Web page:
Barely a day passes without another breathless boast about the potential of artificial intelligence (AI).
Within the last fortnight, we've had predictions regarding the technology's likely impact on conditions such as Parkinson's Disease (https://www.thetimes.co.uk/article/f8cce79c-4049-11ee-8b31-3c9c533abb75?shareToken=e83322a9acdcceb0c7f2b3f626bb5328).
In addition, the Deputy Prime Minister, Oliver Dowden, has suggested that AI could be even more transformative for the UK's fortunes than the Industrial Revolution (https://www.theguardian.com/technology/2023/aug/12/ai-could-have-bigger-impact-on-uk-than-industrial-revolution-says-dowden).
Now, I don't want to sound like a sceptic.
I'm actually among those people who believe that AI genuinely has the ability to make a positive difference to the way that we live and work.
I have spent several years working both for and with organisations - both large and small - looking to capitalise on its merits in one way or another.
With that experience, I am aware of the importance of adopting technology at the right time, when buying into it makes sense from a business point of view and is capable of delivering the desired results.
Nevertheless, even I've been somewhat taken aback by the haste with which some organisations are rushing to embrace the latest AI services.
One new study has, in fact, estimated that more than half of all investment made by SMEs based in London is on technology, including data analytics and AI (https://www.cityam.com/embargoed-00-01-london-smes-commit-over-half-annual-revenue-to-embrace-tech-growth/).
There are a couple of reasons why an advocate like myself believes a little caution may be in order.
It's not just the looming prospect of regulation, something which I've referred to in another article on this 'blog in the last few weeks (https://www.bexleybeaumont.com/indiv-feature?id=199).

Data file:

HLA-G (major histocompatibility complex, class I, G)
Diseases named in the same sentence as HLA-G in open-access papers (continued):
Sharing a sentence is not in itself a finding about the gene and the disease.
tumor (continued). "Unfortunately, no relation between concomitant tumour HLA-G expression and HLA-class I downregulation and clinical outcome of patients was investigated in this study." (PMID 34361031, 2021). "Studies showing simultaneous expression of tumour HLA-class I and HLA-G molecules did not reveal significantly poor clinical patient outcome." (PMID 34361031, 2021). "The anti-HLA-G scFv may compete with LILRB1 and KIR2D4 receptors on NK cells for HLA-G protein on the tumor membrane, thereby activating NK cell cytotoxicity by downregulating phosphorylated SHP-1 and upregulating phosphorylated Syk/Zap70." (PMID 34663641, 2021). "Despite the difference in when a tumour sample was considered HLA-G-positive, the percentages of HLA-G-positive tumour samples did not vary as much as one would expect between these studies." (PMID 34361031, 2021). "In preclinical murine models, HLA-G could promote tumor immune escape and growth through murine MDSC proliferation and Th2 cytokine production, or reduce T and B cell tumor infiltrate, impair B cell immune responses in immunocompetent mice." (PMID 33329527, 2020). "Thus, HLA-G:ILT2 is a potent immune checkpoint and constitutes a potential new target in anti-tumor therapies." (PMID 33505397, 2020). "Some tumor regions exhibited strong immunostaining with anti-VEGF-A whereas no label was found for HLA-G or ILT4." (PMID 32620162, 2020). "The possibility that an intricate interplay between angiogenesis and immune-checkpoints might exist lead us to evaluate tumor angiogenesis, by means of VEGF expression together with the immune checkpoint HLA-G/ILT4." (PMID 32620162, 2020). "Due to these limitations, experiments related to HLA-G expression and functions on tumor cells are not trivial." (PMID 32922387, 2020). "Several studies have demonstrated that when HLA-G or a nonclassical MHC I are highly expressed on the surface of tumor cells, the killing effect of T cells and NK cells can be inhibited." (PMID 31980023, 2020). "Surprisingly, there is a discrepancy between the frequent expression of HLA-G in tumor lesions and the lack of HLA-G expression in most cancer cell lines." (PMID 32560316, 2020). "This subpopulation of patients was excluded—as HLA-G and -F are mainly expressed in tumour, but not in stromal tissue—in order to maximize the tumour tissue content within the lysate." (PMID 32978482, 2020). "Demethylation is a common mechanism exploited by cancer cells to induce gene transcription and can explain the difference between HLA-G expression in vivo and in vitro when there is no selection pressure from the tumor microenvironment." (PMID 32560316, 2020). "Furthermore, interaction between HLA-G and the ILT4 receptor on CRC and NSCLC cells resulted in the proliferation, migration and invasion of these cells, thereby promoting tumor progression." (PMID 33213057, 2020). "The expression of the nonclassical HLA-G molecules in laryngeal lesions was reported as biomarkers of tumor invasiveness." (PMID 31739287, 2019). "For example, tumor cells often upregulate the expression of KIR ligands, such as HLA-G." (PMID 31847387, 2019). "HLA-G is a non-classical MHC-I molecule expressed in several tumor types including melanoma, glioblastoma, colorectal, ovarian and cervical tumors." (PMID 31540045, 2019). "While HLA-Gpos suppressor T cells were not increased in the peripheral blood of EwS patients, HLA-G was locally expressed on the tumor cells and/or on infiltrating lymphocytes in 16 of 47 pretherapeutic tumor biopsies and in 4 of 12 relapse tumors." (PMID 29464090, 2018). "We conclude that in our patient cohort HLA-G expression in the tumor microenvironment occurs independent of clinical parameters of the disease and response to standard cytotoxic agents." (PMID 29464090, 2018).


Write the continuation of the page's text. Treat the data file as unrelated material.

However, whilst the regulatory landscape for AI is still evolving, it is possible able to identify some of the financial and environmental risks right now.
That is because the computing hardware which supports our reliance on the internet and aids the development of AI - much of which is housed in enormous data centres - is energy hungry. Very energy hungry.
The more sophisticated that it becomes, the more data and energy which it needs to consume.
Research by the International Energy Agency last year showed that the workload handled by the world's data centres has increased some 260 per cent in the last six years (https://www.iea.org/energy-system/buildings/data-centres-and-data-transmission-networks).
That has a knock-on effect in terms of greenhouse gas emissions. A study by Yale University concluded that operation of the Cloud, for instance, has a greater carbon footprint than the airline industry ((https://thereader.mitpress.mit.edu/the-staggering-ecological-impacts-of-computation-and-the-cloud/#:~:text=A%20single%20data%20center%20can,as%20much%20as%2025%20percent).